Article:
A west London GP has warned that imposing controversial new contracts on junior doctors would leave hospitals unable to operate safely.

Speaking as the latest junior doctor strikes got under way on Tuesday (April 26) , Dr Nick Grundy said hospitals were already struggling to fill big gaps in their rotas, and this would be made worse if Health Secretary Jeremy Hunt forces the new contracts on staff as planned .

The Teddington GP said that in one department at West Middlesex Hospital , in Isleworth , 22% of registrar shifts for May remained unfilled, with that figure closer to 40% for night shifts, and hospitals across the country were facing similar difficulties.

He was confident these gaps would be filled without any threat to patients' safety, partly through senior doctors acting down to cover the posts, but said the situation was not sustainable.

'Changes would leave service unable to cope'

"Hospital rotas right now are barely coping, and driving away students and doctors at every stage of training, and introducing a contract which discriminates against women in a workforce which is predominantly female is going to leave the service unable to cope," he told getwestlondon .

READ MORE: Emergency care information for patients during latest junior doctors strike

Dr Grundy, who worked as a junior doctor at West Mid before qualifying as a GP, said the dispute was already turning people away from the medical profession.

He pointed out that UCAS applications for medicine and dentistry had fallen from 98,910 in 2014 to 88,550 last year, and said the percentage of foundation doctors entering specialist training had slumped from 71.3% in 2011 to 52% in 2015 as many disillusioned medics opted to take a break or change their career path.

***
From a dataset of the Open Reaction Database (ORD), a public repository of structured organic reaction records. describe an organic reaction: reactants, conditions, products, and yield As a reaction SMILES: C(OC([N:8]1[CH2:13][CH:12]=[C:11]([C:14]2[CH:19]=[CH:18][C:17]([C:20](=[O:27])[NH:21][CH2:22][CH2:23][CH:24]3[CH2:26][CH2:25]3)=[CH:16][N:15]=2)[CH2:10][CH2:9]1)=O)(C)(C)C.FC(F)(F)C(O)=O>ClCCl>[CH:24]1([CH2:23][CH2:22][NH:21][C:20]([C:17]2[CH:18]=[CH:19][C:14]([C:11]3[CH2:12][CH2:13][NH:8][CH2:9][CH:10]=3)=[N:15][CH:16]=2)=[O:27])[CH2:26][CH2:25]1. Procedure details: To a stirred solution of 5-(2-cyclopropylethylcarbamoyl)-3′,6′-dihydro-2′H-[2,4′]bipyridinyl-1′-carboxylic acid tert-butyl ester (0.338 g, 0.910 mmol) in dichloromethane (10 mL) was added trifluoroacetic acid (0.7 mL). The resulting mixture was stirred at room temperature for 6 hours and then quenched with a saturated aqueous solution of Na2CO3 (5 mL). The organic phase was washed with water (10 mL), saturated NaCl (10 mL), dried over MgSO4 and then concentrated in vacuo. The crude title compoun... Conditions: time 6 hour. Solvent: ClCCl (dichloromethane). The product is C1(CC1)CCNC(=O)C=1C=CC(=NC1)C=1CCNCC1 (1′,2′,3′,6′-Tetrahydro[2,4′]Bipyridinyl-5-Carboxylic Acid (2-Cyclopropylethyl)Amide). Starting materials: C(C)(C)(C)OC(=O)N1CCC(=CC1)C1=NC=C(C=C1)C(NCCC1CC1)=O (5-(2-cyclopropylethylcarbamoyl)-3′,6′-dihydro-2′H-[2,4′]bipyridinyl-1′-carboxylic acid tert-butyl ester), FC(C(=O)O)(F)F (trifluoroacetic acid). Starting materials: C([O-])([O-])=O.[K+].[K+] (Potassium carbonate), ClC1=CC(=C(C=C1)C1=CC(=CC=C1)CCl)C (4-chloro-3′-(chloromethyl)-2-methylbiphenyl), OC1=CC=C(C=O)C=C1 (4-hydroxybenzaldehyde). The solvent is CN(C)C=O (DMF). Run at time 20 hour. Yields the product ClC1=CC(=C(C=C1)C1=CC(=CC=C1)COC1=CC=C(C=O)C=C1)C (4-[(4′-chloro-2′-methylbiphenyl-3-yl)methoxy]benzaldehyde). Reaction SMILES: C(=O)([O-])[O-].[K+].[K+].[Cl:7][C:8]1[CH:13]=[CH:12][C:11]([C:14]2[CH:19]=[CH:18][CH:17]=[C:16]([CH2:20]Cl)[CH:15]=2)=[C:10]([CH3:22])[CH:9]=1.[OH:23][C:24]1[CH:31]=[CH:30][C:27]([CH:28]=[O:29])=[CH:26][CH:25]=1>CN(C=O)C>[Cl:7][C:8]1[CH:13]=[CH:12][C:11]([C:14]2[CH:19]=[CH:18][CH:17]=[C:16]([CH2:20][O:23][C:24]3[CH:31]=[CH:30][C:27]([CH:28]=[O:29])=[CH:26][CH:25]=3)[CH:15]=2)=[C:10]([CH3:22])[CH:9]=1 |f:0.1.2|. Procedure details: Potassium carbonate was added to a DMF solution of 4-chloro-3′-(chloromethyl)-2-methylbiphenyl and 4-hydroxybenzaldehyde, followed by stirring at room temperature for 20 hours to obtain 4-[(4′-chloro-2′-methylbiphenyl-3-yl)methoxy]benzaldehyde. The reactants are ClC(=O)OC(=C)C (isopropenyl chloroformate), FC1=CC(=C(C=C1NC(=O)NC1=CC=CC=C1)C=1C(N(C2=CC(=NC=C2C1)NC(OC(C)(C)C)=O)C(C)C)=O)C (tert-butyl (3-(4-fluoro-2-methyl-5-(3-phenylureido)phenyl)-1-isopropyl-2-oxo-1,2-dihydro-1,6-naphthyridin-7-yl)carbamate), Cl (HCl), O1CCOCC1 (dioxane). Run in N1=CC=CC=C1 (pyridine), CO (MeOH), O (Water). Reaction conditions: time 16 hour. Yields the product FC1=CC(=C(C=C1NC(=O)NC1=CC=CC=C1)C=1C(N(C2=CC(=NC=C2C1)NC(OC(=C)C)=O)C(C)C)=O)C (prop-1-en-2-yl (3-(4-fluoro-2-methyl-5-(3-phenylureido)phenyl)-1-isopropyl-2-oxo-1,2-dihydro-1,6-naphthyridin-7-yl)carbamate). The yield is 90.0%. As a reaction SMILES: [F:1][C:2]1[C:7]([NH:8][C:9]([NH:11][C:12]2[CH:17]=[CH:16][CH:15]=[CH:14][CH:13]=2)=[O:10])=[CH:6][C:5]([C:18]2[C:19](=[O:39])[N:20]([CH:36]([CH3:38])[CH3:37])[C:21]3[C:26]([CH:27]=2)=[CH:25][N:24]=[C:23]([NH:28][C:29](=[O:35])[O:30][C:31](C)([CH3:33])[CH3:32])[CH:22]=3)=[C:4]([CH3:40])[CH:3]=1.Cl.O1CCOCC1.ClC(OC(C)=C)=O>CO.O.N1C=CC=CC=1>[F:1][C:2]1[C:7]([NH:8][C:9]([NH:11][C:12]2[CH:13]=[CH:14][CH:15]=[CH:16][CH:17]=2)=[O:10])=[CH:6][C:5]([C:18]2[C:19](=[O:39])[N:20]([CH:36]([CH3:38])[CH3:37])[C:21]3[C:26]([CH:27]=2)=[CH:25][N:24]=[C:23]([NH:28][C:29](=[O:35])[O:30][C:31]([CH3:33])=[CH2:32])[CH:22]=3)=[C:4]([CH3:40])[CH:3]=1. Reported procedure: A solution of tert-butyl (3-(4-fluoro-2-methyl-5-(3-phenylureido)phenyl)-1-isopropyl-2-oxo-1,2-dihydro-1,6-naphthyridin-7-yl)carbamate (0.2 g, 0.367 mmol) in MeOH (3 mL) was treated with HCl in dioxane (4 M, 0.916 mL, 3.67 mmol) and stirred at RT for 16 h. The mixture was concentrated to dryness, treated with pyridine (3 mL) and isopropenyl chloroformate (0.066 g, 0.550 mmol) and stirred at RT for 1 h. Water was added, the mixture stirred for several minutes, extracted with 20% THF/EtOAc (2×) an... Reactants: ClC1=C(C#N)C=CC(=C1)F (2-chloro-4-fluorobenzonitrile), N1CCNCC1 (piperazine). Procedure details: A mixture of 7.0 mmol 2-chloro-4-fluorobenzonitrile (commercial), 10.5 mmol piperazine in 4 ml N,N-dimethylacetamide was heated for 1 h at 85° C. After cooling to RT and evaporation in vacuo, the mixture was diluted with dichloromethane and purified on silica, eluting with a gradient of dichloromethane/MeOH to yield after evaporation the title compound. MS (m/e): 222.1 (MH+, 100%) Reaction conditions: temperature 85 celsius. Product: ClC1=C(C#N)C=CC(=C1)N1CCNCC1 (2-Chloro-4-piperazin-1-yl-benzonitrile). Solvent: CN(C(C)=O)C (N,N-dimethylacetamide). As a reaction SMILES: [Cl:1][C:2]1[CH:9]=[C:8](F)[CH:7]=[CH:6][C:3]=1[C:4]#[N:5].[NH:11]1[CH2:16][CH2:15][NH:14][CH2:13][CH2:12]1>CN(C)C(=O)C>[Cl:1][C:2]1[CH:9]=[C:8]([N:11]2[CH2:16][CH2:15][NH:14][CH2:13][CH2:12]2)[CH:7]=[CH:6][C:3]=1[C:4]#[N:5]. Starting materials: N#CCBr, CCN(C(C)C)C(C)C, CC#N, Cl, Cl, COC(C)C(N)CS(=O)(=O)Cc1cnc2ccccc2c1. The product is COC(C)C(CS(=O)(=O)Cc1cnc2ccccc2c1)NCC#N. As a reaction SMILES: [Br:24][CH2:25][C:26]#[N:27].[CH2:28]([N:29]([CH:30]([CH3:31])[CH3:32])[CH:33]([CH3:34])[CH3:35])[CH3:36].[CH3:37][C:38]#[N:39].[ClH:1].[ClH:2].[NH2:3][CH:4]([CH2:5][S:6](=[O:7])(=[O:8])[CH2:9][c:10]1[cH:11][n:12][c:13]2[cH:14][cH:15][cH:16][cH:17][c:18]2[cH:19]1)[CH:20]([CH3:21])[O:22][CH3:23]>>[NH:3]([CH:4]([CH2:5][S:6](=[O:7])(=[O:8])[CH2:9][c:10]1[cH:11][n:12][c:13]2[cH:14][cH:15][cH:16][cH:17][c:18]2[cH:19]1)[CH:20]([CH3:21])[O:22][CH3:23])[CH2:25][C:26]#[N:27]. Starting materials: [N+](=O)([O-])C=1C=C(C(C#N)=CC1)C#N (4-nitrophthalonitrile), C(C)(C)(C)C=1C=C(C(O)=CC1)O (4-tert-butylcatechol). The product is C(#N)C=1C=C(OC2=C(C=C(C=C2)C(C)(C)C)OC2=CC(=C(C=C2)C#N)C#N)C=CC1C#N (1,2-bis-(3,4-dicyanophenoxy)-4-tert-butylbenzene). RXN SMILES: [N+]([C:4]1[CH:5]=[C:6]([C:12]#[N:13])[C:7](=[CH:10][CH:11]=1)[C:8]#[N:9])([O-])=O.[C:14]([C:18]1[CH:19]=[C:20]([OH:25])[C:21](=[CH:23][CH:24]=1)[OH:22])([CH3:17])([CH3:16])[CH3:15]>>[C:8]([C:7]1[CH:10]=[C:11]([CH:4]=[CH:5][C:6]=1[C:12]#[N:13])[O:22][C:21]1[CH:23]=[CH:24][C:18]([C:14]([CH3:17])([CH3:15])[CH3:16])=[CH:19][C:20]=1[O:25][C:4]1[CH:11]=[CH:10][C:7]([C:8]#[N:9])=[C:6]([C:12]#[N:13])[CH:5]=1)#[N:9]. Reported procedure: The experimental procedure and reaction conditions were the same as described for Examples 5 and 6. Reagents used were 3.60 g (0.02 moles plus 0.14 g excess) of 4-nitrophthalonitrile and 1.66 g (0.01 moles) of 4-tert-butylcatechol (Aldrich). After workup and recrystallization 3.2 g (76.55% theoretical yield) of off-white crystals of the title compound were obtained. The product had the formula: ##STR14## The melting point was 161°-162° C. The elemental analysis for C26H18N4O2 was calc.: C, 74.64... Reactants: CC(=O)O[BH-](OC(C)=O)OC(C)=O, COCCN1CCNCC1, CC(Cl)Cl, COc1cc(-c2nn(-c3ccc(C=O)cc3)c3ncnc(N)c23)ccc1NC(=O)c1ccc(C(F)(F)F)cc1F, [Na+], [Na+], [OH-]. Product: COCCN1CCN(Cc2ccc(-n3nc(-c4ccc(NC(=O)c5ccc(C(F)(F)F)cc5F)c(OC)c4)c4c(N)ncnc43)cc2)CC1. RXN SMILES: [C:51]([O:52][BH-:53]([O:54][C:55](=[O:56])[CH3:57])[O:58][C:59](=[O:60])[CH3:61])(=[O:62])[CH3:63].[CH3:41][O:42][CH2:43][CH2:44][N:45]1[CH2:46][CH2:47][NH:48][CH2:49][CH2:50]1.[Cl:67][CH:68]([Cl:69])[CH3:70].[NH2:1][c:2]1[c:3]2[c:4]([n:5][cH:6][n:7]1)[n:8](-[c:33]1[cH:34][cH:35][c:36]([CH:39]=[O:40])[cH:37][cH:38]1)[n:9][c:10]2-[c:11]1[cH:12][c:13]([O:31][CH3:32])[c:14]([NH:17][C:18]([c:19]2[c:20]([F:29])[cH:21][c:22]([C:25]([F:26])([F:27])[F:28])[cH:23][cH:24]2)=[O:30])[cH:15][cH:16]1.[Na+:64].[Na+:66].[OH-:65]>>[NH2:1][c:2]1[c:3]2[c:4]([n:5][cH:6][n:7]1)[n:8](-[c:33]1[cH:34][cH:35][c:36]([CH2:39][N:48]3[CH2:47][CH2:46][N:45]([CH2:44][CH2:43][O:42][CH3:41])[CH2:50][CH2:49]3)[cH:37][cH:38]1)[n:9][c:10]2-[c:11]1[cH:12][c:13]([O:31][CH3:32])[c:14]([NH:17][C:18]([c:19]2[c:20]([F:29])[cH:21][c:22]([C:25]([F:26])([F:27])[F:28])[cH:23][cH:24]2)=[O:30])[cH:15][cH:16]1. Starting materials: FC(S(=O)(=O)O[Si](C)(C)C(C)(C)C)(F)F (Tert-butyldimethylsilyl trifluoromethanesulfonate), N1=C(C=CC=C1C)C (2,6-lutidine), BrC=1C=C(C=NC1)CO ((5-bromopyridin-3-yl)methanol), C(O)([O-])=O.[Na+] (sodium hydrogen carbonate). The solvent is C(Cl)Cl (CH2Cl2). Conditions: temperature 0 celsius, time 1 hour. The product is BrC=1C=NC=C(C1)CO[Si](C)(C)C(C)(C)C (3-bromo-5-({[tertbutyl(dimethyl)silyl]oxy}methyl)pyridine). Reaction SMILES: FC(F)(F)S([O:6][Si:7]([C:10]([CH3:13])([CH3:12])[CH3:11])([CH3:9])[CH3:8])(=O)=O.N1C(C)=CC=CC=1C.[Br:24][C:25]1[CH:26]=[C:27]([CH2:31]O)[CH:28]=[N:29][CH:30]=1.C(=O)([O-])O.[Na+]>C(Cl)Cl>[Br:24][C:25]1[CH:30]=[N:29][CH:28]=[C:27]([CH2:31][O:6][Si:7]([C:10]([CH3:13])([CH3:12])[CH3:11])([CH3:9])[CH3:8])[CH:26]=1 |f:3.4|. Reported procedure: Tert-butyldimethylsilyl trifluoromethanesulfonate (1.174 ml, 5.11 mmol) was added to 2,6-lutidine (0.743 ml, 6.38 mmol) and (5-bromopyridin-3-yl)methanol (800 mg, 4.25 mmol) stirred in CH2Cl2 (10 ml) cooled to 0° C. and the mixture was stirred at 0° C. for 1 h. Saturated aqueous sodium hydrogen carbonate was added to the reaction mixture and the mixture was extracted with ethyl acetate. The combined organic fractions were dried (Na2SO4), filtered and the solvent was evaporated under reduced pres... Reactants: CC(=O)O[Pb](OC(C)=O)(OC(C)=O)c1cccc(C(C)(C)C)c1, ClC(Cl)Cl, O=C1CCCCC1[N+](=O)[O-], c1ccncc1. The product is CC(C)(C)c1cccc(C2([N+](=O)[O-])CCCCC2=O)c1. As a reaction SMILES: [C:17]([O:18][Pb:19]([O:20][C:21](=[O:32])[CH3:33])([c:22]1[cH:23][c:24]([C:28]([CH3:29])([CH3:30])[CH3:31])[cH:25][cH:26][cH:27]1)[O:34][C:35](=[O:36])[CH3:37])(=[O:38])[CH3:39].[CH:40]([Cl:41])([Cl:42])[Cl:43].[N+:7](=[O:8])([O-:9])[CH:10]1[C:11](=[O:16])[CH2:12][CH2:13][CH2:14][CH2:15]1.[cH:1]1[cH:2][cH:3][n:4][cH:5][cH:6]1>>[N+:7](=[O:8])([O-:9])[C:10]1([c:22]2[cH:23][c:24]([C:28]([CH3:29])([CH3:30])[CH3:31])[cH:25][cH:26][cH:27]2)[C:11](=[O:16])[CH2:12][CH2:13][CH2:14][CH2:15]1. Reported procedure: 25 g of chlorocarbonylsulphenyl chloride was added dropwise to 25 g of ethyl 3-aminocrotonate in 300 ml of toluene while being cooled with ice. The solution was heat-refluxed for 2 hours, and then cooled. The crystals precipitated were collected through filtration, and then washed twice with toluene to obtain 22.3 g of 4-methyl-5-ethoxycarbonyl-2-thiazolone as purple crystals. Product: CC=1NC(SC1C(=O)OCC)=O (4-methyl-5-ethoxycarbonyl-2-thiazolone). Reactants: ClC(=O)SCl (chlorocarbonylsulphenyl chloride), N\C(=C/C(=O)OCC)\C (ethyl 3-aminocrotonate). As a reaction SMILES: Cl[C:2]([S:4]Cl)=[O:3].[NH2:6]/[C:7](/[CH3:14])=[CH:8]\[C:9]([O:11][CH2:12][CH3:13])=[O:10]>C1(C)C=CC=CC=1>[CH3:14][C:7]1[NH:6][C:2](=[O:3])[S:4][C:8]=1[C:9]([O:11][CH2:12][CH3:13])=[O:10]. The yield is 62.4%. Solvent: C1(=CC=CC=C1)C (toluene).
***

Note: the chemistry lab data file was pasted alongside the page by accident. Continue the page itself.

Junior doctors on the picket line outside West Middlesex Hospital earlier this year (photo by Quddous Ahmed)

"If the government succeeds in imposing this contract, who will be left to sign it?

"What will happen to hospital trusts who didn't want this fight – 90% of them don't feel the current contract is a block to reform – but are left trying to fill rotas without anything like enough junior doctors to do it, and with a cap on locum rates, again imposed by the government, stopping them being able even to fill them with temporary staff?

'Protest is over safety - not pay'

"The proposed contract removes the only effective safeguard on doctors' hours, which suggests that the juniors who do remain will just be spread thinner, will be working longer hours, and will be more tired when they do so.

"That's not a pay issue – it's a safety issue."

The latest walkout on Tuesday (April 26) and Wednesday is the first full strike by junior doctors, but cover has been arranged to ensure hospitals can provide emergency care.

The cast of cult sitcom Green Wing joined the picket line for the last junior doctors strike in April.

The cast Of Green Wing on the picket line outside Northwick Park Hospital

Health secretary Jeremy Hunt has said the new contracts will improve patient care outside of normal working hours, especially at weekends, and claims a 13.5% rise in basic pay means no junior doctor will be worse off.

But the British Medical Association (BMA) has rejected the offer, saying it will hit those already working the most unsociable hours, making it harder to attract and retain doctors, and could put patients' safety at risk.

One junior doctor in west London threatened to quit in February as Mr Hunt announced the new seven-day contracts would be imposed after talks with the BMA reached an impasse.

Only non-urgent appointments affected

Responding to the figures about unfilled rotas at West Middlesex Hospital, a spokesman for Chelsea and Westminster Hospital NHS Foundation Trust, which runs the hospital, said: "Our hospital rotas are updated dynamically and shifts will be filled on the day.

"Our staff will continue to work flexibly during the strike, as they have done before, to deliver the best possible services for patients."

He added that only patients with non-urgent appointments would be affected by the latest industrial action, and they had already been contacted.